Judge in Hunter Biden's gun charges case sets rules for evidence

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In a partial win for Hunter Biden, the judge overseeing his gun charges trial said prosecutors are not allowed to refer to his upcoming California tax trial, child support proceedings in Arkansas or his discharge from the Navy.

But prosecutors will be able to bring up Biden's drug use, portions of his memoir, "Beautiful Things," and a summary of data from his phone and iPad.

Biden, who is President Joe Biden's son, and special prosecutor David Weiss both attended the pre-trial hearing on Friday ahead of the trial’s expected start date of June 3.

Judge Maryellen Noreika also granted the defense's motion to exclude statements Biden made at the July 2023 hearing in which an earlier plea deal collapsed. While Noreika blocked prosecutors from saying the evidence shows that Biden led "an extravagant lifestyle,” she said any drug-related activity of his “might be relevant in this case.”

The trial is scheduled to begin June 3 after a federal appeals court denied Hunter Biden's request to postpone it. Prosecutors are expected to call Hunter Biden's ex-wife, Kathleen Buhle, and his late brother's widow, Hallie Olivere Biden, to testify.

On Friday, prosecutors also indicated they want to call as a witness an employee who worked at the gun shop where Hunter Biden purchased a revolver and filled out a form for the ATF. Hunter Biden's lawyer, Abbe Lowell, said that he wants to call the owner of the gun shop as a witness.

Altogether, the government may call 12 witnesses and Lowell said there may be 2 to 3 expert witnesses for the defense. Both parties agreed with the court to tell prospective jurors that the trial may last until June 14.

At different moments during the hearing, Hunter Biden leaned back in his chair or stared at Derek Hines, the lead prosecutor in the case. After he reviewed certain documents, including a list of potential witnesses, Hines handed them to the defense team for the first time.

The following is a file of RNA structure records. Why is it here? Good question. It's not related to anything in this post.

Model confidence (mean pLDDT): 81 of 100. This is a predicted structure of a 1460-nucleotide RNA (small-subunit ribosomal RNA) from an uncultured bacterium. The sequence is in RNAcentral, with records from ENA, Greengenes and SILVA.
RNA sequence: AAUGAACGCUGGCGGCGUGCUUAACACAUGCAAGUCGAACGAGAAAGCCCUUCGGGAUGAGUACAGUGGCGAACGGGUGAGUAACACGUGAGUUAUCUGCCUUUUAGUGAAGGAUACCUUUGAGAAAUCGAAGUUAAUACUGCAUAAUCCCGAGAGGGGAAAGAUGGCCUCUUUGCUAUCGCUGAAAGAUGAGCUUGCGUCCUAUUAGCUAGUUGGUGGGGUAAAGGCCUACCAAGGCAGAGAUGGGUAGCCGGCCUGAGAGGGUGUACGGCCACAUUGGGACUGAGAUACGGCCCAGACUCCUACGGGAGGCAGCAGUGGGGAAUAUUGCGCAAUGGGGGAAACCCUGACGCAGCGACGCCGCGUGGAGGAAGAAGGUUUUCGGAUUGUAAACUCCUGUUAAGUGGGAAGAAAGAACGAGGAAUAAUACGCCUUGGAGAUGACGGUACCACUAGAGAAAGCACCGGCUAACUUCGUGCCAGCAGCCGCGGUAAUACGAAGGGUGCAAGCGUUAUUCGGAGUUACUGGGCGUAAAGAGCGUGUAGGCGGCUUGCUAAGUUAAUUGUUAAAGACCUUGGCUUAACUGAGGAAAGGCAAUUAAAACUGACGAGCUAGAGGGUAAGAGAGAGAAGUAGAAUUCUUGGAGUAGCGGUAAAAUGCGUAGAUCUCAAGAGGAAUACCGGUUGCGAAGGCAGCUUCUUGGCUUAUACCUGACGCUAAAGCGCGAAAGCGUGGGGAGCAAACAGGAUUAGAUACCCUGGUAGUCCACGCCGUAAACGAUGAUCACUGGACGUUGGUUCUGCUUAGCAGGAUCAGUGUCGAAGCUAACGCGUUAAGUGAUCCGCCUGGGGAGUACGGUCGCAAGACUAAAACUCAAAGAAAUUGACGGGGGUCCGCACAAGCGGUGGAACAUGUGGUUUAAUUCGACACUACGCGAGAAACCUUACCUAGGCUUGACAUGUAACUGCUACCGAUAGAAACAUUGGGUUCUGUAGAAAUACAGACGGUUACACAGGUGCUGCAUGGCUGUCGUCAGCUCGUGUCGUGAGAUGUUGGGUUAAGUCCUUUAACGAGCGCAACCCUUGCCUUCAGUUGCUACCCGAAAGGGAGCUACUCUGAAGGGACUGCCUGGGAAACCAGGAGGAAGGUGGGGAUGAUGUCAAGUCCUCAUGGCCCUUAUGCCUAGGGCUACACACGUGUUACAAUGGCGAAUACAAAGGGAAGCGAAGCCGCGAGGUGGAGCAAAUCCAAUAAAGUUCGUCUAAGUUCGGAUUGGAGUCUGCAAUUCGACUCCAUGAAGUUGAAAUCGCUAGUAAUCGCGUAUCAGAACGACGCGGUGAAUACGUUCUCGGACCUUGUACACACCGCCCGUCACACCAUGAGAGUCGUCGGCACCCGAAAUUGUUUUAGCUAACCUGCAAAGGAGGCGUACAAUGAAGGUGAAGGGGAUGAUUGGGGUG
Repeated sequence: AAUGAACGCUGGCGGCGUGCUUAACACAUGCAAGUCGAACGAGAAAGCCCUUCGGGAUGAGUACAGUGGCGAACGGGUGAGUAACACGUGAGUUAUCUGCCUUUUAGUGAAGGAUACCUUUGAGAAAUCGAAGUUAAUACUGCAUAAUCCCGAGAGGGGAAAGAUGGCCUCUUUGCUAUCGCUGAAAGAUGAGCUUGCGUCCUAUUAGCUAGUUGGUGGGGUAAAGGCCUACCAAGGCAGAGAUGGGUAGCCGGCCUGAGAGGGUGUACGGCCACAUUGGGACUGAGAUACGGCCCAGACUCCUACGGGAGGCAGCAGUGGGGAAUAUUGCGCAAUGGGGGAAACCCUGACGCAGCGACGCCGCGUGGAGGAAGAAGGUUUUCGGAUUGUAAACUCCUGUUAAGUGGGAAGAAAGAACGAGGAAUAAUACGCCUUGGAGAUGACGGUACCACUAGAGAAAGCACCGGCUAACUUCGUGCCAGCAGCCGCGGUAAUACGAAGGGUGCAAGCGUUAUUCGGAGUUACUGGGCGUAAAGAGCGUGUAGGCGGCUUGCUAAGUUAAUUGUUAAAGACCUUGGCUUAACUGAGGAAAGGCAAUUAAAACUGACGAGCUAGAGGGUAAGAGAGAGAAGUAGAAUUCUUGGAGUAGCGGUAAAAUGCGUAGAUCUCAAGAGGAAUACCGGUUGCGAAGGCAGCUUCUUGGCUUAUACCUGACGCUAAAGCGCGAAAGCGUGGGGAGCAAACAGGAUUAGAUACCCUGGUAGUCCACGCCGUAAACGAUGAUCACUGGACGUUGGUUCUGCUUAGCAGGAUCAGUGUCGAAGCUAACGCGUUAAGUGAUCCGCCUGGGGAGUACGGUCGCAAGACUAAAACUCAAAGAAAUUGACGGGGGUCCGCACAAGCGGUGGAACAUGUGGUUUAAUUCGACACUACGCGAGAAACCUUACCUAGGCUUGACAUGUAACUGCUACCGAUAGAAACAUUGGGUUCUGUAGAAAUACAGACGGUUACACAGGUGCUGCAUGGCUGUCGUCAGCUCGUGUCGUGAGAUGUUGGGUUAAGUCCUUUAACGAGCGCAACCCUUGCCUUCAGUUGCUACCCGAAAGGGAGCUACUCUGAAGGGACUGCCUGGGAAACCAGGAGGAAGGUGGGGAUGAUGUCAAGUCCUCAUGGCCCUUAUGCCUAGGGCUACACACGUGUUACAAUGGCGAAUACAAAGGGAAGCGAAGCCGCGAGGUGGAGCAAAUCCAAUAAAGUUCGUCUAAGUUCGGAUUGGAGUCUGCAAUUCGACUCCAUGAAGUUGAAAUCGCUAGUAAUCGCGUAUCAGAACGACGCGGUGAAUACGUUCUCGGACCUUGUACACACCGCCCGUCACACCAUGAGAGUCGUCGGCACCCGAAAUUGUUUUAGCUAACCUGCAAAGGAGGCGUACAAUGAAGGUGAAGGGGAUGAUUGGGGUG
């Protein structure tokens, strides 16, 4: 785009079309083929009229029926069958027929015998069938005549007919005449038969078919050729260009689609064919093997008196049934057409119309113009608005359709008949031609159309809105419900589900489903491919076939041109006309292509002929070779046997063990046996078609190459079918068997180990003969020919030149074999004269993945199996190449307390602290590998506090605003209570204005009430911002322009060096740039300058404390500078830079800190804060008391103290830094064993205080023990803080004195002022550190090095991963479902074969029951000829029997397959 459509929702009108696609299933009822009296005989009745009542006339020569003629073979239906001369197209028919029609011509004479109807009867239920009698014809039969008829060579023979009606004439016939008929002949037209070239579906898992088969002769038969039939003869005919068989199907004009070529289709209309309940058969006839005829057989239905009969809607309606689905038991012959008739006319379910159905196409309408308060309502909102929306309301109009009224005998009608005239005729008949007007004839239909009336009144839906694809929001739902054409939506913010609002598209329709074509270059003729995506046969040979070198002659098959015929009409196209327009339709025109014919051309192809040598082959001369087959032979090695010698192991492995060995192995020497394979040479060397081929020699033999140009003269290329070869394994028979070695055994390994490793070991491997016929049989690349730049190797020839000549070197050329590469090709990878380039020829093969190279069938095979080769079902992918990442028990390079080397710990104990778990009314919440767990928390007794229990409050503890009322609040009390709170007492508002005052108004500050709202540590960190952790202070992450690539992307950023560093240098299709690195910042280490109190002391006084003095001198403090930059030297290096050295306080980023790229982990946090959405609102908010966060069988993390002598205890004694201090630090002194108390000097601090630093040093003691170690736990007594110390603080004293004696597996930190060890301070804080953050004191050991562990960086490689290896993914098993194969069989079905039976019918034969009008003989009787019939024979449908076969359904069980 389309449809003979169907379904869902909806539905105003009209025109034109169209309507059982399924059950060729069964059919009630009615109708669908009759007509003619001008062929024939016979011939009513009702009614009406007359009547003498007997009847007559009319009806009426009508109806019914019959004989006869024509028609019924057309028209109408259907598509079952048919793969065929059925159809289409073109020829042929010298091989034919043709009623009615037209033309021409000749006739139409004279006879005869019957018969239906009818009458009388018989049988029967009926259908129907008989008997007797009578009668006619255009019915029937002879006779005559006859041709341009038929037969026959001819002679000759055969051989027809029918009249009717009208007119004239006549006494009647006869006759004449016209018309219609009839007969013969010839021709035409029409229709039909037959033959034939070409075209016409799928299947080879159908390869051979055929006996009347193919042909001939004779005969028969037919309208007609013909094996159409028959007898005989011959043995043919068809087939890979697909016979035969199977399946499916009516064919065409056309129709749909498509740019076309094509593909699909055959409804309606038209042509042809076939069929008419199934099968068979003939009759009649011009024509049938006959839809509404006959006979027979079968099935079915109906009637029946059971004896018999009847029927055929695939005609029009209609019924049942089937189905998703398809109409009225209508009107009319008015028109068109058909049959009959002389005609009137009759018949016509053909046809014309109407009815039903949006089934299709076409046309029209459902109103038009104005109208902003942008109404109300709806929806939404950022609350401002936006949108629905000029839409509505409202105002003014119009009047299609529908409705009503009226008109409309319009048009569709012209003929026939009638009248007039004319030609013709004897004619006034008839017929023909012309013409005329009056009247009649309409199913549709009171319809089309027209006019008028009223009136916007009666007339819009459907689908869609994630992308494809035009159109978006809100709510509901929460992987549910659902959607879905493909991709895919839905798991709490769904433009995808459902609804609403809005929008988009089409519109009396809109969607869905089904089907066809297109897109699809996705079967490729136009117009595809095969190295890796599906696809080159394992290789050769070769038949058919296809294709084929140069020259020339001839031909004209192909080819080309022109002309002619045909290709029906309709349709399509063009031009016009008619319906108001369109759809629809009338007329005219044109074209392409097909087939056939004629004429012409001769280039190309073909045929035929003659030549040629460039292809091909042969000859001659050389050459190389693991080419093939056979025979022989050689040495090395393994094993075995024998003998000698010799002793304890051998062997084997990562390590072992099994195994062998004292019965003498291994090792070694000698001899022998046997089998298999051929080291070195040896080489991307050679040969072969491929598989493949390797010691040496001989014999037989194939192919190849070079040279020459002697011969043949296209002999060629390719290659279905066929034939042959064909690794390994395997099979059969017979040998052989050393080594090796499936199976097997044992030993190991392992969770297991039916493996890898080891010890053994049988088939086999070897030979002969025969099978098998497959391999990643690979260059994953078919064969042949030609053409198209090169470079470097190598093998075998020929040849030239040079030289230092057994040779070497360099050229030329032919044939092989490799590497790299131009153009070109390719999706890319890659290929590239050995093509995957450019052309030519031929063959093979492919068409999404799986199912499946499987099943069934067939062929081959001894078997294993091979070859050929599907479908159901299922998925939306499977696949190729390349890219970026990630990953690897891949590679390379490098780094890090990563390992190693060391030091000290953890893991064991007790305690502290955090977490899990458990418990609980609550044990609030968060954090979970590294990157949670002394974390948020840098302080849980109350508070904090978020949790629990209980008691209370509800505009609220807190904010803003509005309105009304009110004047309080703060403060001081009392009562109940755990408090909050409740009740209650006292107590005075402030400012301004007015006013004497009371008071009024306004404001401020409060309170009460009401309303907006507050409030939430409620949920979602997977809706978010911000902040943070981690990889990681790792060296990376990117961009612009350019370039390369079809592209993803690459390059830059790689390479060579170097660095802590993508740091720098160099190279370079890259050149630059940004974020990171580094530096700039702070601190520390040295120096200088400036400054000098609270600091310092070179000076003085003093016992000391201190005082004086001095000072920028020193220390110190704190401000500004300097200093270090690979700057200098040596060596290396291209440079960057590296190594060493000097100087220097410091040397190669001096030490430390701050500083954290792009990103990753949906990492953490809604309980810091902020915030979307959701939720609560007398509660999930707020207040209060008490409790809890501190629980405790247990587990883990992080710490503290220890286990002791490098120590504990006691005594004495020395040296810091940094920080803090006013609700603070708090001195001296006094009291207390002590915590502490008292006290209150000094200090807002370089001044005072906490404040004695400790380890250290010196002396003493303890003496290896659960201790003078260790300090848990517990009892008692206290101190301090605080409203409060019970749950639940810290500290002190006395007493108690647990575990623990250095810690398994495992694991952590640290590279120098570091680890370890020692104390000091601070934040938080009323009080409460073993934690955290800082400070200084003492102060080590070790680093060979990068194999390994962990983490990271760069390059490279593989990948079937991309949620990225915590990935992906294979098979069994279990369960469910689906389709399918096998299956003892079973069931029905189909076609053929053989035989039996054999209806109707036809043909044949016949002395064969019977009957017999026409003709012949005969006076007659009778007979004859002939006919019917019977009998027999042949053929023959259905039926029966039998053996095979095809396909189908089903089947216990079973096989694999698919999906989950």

While some parts of the hearing grew tense, including during discussions between the attorneys and the judge about jury instructions, where Hunter Biden and Lowell looked frustrated and Lowell shook his head, the end of the two-hour affair was more lighthearted as Noreika went over logistics.

Later, as Lowell asked whether Hunter Biden could participate in any potential attorney-judge sidebars near the judge’s bench that might happen during the trial, Lowell indicated that Biden would be allowed to “wander” around the courtroom, a freedom that not all defendants in her courtroom have. Biden chuckled.

Biden's son, 54, was indicted last September on three counts tied to possession of a gun while using narcotics. He pleaded not guilty.

Prosecutors have accused Biden of not accurately filling out a form in which he indicated he wasn’t using illegal drugs when he purchased a Colt Cobra revolver in October 2018. Prosecutors also alleged that he possessed a firearm while using a narcotic.

Biden and first lady Jill Biden are scheduled to travel to Wilmington Friday afternoon, where he owns a house, while the pre-trial hearing is going on, to kick off the holiday weekend.

Biden has faced attacks from the right over his son's business dealings. The Republican-led impeachment inquiry has not turned up any evidence to implicate Biden in his son's legal issues and the president has denied any wrongdoing.

The president will be overseas during a portion of his son's trial next month, but is expected to closely monitor developments as a concerned parent, not as an incumbent seeking re-election, according to three people familiar with the president’s thinking.

The president's advisers will be following the trial, watching for any references to him and deciding whether to respond in real-time.

Hunter Biden also faces tax charges in California and on Wednesday, a federal judge granted his request to delay the trial from the original date of June 20 until Sept. 5. He has pleaded not guilty in that case too.

Weiss, the U.S. attorney for Delaware and a Trump appointee, led the investigations into Hunter Biden. Attorney General Merrick Garland appointed Weiss as special counsel in August 2023.

This article was originally published on NBCNews.com